The many complex sounding words and phrases used in genetics can be quite baffling. This section will help it all begin to make sense.
We all began life as a single cell at conception when an egg from your mum and sperm from your dad came together. This single cell divided into two and then into four and so on until you developed into a complete human being made up of billions of cells. It was your genes that instructed your cells to divide in this way and that controlled how you developed.
The role your genes play in shaping who you are doesn’t end at birth.
Your genes are constantly being used by your body throughout your life to keep it functioning. They interact with the environment around you and influence everything from your health to your appearance, your behaviour and your personality.
Our fun, simple animation will show you What ‘Genes’ Means
Chromosomes, Genes and DNA
Inside almost every one of oure cells is a tiny structure called the nucleus which acts like the control centre of the cell. Inside the nucleus are 46 chromosomes. Each one is made up of a long strand of DNA. Along the length of the DNA strand are hundreds of genes (like beads on a piece of string – the string is the chromosome and the beads are the genes).
It is estimated that if a strand of DNA was stretched out, it would be around two meters long, even though the average cell is smaller than a pinhead.
Our 46 chromosomes come in 23 pairs. The chromosome pairs are numbered from the longest, number 1, to the shortest, number 22. The 23rd pair of chromosomes are our sex chromosomes, the X and Y chromosomes. Women have two X chromosomes (XX) and men have one X and one Y chromosome (XY). All the other chromosomes are the same in males and females. We inherit one chromosome in each pair from our mum and the other from our dad. When cells divide the chromosomes pair up which is why they’re often shown as ‘x’-shaped in diagrams like the one on the right.
The strand of DNA which makes up each of your chromosomes is arranged into sections called genes. Each gene is a single instruction which tells the body how to do a particular job, for example, make this person have brown eyes or make this person have freckles.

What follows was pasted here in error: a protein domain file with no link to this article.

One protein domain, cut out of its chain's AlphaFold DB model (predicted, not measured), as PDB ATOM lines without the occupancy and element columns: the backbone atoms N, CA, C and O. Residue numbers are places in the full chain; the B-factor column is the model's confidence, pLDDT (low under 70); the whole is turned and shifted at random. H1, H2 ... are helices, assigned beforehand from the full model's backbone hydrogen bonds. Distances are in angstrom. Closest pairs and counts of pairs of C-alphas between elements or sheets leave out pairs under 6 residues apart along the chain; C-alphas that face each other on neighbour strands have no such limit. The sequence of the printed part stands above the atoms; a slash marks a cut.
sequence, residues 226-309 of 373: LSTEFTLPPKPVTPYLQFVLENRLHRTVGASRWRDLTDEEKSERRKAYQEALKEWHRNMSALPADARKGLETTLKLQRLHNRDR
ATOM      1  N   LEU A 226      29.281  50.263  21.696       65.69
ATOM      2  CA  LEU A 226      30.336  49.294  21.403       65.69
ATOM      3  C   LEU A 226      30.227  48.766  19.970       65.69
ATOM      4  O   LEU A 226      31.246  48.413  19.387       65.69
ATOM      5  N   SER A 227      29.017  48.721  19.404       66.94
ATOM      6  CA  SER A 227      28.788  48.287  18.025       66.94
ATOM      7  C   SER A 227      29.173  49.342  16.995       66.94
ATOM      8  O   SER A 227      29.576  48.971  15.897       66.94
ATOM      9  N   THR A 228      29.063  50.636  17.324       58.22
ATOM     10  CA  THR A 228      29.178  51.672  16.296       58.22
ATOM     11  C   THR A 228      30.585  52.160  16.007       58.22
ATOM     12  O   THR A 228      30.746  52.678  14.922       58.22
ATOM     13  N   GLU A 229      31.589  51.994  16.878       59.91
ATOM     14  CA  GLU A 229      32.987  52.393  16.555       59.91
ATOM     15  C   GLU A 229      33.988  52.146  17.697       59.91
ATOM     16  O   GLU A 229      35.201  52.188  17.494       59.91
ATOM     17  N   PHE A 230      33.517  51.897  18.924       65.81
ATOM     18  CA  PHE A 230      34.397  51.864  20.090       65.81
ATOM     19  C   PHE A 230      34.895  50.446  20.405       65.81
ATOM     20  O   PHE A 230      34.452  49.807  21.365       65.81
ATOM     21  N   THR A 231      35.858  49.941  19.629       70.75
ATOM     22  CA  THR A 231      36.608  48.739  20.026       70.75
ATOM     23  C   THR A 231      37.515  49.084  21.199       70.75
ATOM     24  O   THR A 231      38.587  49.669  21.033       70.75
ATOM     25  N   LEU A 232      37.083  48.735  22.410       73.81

Almost every cell in your body (with the exception of red blood, egg and sperm cells) contains a complete set of around 20,000 genes – known as your genome.
But the cell only uses the ones it needs to carry out its role. So a brain cell will use some different genes from a lung cell, for example, the Cystic Fibrosis gene is needed for the cells that line the lungs to function properly, but it is not needed for a brain cell to do it’s job. This is why the genetic condition Cystic Fibrosis affects the lungs and does not affect the brain.
We have two copies of almost every gene, inheriting one copy from our mum and the other from our dad. It is different for genes on the X and Y chromosomes and mitochondrial genes.
DNA (deoxyribonucleic acid) is a very long double-stranded molecule, tightly coiled into a ‘double helix’ shape which looks like a twisted ladder. The ‘rungs’ of the ladder are made up of pairs of interlocking units called bases or nucleotides. There are four different bases represented by the letters A (adenine), T (thymine), C (cytosine) and G (guanine). ‘A’ always pairs up with ‘T’, and ‘C’ with ‘G’.
In the DNA code these letters are read in groups of three spelling out three letter ‘words’, called codons. Strings of codons in a section of DNA form sentences and paragraphs, or ‘genes’. So a ‘gene’ is a sequence of bases (ATTCAGCGA etc.) which encodes the instructions for making proteins – the machinery for the body’s chemistry.
So if you think of the entirety of your genetic make-up being an encyclopaedia, then a chromosome is a chapter, a gene is a paragraph and the letters and words that make up each paragraph are the DNA code.
If you would like to learn more about genetics you might find some of the links below useful.
Your Genome – This website is intended to help people understand genetics and genomic science and the implications for us all.
National Genetics and Genomics Education Centre – This website has resources and self-directed education about genetics aimed at NHS staff.
GeneEd – This website was developed by the National Library of Medicine in collaboration with the National Human Genome Research Institute,It explores topics such as cell biology, DNA, genes and chromosomes.
Unique Tales Booklet – A fun cartoon-style booklet aimed at children to help explain about chromosomes and chromosome disorders. Lots of adults enjoy it too! The booklet has been produced by the rare chromosome disorder charity Unique.
KidsHealth – The basics on genes and genetic disorders for children and teens